Not Every Game is For You


Hyper Light Drifter was just released this week. Word on the street is that the game is quite challenging. There has been a lot of hype surrounding the release of the title; people have fallen in love with the visual style and were waiting to dig their claws into the game.

Gaming Blog “Rock, Paper, Shotgun,” posted an impressions piece in which the author, John Walker, claimed the game was just too hard for him to finish. While I can respect him leveling with his audience about his personal experience with the game, I’d like to make a counter-point to his stance on difficulty.

The closing few paragraphs of the article mention that gaming shouldn’t cater to one specific group of people. I completely agree with that, but not in the way Mr. Walker claims. He said that every game should be made accessible with different options to allow less experienced players to see the game.

That doesn’t make sense to me. Certain games are built around their difficulty. If you changed Dark Souls, for instance, to have an easy mode, its atmosphere wouldn’t feel as foreboding. It’s similar to the problem Resident Evil 6 has with its fundamental design; Capcom wanted to make an action shooter, but shackled the end product to Resident Evil’s past as a survival horror game. You got a pathetic attempt at modernizing a franchise and a really unfrightening horror vehicle.

Some games can withstand different options for various skill levels. Things like Ninja Gaiden and God of War are focused more on empowering the player than berating them. You get to execute enemies in a glorious, bloody hurricane of destruction. The option exists to make the games challenging (and Ninja Gaiden is pretty unforgiving on any difficulty level), but the design wasn’t based around an uphill battle.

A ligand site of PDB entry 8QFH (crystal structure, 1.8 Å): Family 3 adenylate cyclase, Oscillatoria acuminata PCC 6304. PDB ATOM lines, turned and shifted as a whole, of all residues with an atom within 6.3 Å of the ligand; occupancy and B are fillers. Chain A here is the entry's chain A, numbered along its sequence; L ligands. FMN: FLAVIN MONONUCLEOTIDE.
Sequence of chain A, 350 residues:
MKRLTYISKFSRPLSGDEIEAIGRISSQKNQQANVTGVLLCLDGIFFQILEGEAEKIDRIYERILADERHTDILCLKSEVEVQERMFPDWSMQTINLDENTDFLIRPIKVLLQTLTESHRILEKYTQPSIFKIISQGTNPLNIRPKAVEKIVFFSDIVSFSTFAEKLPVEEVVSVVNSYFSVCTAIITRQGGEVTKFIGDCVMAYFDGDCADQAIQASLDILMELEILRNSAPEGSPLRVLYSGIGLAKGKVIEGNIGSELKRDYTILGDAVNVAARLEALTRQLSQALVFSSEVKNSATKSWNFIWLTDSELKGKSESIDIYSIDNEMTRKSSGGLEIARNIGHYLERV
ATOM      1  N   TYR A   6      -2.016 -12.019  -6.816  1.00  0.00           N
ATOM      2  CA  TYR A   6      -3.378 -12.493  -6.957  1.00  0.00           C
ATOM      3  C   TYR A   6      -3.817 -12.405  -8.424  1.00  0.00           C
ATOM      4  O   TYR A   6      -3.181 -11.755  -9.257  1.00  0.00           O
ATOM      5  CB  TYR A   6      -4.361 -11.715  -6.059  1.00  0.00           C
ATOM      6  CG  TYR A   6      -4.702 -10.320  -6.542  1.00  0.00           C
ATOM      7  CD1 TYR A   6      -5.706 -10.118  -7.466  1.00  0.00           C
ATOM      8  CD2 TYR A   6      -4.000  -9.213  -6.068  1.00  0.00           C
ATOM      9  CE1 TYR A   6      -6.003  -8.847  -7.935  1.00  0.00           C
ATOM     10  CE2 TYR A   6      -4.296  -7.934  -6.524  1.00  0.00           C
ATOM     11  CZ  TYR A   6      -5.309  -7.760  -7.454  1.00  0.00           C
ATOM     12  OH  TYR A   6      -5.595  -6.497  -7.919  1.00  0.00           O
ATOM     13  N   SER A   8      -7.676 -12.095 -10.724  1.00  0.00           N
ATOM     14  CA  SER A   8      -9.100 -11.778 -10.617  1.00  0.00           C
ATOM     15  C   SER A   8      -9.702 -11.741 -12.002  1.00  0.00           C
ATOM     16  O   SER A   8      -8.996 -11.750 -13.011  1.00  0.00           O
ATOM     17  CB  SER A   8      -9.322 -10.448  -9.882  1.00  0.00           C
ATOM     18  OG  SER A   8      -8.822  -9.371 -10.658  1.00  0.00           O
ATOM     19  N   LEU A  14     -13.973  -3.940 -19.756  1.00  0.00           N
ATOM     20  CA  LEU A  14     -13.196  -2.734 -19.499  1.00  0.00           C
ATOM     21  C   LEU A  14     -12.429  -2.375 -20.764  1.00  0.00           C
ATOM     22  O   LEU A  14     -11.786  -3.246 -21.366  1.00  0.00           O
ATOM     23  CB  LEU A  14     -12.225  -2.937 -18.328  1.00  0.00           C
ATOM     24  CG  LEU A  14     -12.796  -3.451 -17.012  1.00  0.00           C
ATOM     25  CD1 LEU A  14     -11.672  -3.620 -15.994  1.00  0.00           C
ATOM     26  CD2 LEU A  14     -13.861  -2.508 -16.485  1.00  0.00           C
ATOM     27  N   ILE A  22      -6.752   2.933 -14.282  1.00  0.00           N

You can be this awesome and suck. It’s crazy!

I can understand Mr. Walker’s frustration in being engaged with the game until the first boss. It is truly aggravating to be sinking into a game’s atmosphere and have it pull out the rug from underneath you. We do live in 2016, though, where the amount of available games is staggering. A quick run through Steam, GOG or Green Man Gaming can let you find something else you’re interested in.

There are also a tremendous amount of games built on being a more spectator driven experience or even just a plain easy one. It might suck that you can’t play this one specific game, but just look at how much else you can find online. It’s similar to being rejected by someone you like; don’t fight it, just move on and go your separate ways.

I can’t disagree with Mr. Walker’s assessment that gamers with the mentality of difficult games being only for them is selfish. That is true; I just feel he misses a key point. Not every game is going to be built for your own skill level. If life had an easy option, we would all be sitting on our asses and getting nothing done.

So honestly, I feel Mr. Walker just needs to accept that not everything will be his cup of tea. It’s pointless to change a game’s core design just because you find yourself at an impasse. If your life is so full of other distractions or obligations that you can’t put the time in to learn a game, maybe it’s time you started looking for different games.

The options are staggering.

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East Vs West: Seriously, Japan Hasn’t Lost it’s Touch

A few months ago, I wrote a blog that detailed my love for the Yakuza series. I titled it, “Japan Hasn’t Lost its Touch,” but never really went on to explain that idea. I really couldn’t think of a title at the time and the whole Japanophile setting of Yakuza just made me think of Japan.

Now, we come to this week’s topic and all of the community members are tasked with debating which side of the hemispheres makes better games, East or West. Well, considering that I love Yakuza and my other favorite series are Zelda and Street Fighter, which side do you think I’ll be leaning towards?